Trump Holds A Rally While Haley Ignores Nevada

Former president and current GOP primary frontrunner Donald Trump headed to Nevada this week for a campaign rally ahead of the state’s caucuses on February 8, while former South Carolina Gov. Nikki Haley (R) has ignored Nevada — repeatedly claiming that South Carolina was the next state to hold a contest.

Until the Nevada state legislature passed a law in 2021 mandating that the state hold presidential primaries, Nevada’s delegates were apportioned through a caucus system for 40 years. Despite the new law, the Nevada Republican Party chose to hold caucuses for the 2024 GOP presidential contest. However, the state is still holding a primary — causing confusion among voters and issues for the candidates.

The Nevada GOP has declared that the delegates will be handed out based on the caucuses and told candidates that they would not be allowed to participate in the caucuses if they put their names on the primary ballot. Despite this, Haley chose to participate in the primary, which will not award her any delegates. Trump chose to participate in the caucuses, meaning that he is the only major Republican candidate being considered in Nevada.

While it is clear that Trump will win the Nevada GOP Caucuses, as he is essentially running unopposed, the former president has still decided to head to the state to campaign and speak with voters, where he appeared for a rally in Las Vegas on Saturday.

Meanwhile, Haley has completely ignored Nevada. According to reports, she chose not to participate in the caucuses because she did not want to pay the $55,000 fee. However, that does not explain why she chose not to even show up in the state to speak with voters — many of whom were frustrated with her decision to snub their state.

“There’s no point in participating in the caucus,” Charles Fruit, a Haley supporter, told the Las Vegas Review-Journal. “I can’t vote for my candidate. They’re basically disenfranchising me. And this is happening by my own Republican party. I’m very unhappy about it.”

It appeared that Fruit is misinformed about the situation, as Red State notes: “Someone needs to inform Mr. Fruit that Haley robbed him of that opportunity; the party decided on the system, the candidates understood this system, and Trump went for the interaction with the people and actual payoff, while Haley chose the traditional route… And from what the Nevada Republican Party has said, the Haley campaign has expressed zero interest in wooing Nevada voters.”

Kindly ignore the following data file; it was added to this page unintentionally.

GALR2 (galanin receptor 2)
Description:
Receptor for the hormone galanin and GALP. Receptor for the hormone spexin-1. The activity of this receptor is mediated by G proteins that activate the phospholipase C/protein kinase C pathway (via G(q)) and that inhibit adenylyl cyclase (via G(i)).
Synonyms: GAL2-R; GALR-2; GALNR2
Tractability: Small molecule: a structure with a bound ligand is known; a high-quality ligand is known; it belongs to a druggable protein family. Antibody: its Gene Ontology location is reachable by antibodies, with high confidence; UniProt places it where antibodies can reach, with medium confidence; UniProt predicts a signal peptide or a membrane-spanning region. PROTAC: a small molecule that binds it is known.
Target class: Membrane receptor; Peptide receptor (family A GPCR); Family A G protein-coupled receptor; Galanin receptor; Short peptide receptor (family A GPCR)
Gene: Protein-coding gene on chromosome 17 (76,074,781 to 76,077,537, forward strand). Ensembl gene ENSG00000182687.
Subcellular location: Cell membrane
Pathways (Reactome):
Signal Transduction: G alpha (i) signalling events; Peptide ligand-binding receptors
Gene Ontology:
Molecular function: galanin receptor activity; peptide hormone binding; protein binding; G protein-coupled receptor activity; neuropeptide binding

Other than a brief appearance in Las Vegas for the Republican Jewish Coalition’s annual leadership summit in October, Haley has essentially avoided Nevada altogether during the election cycle. After losing to Trump in Iowa and New Hampshire by wide margins, Haley repeatedly declared that she would be successful in the “next” primary in her home state of South Carolina — completely ignoring the fact that Nevada’s GOP caucuses came before South Carolina.

“New Hampshire is first in the nation. It is not the last in the nation,” she said during a speech after losing the New Hampshire GOP Primary. “This race is far from over. There are dozens of states left to go. And the next one is my sweet state of South Carolina.”

Nevada Republican Party Chairman Michael McDonald has expressed disappointment with Haley’s refusal to acknowledge his state, pointing out in a statement to the Las Vegas Review-Journal that the state party has attempted to involve Haley’s campaign in the caucuses on multiple occasions but never received a response.

“I thought the world of Nikki Haley before this process,” he said. “Her campaign blew us off. We realized that she wasn’t interested in working with Republicans in the state of Nevada.”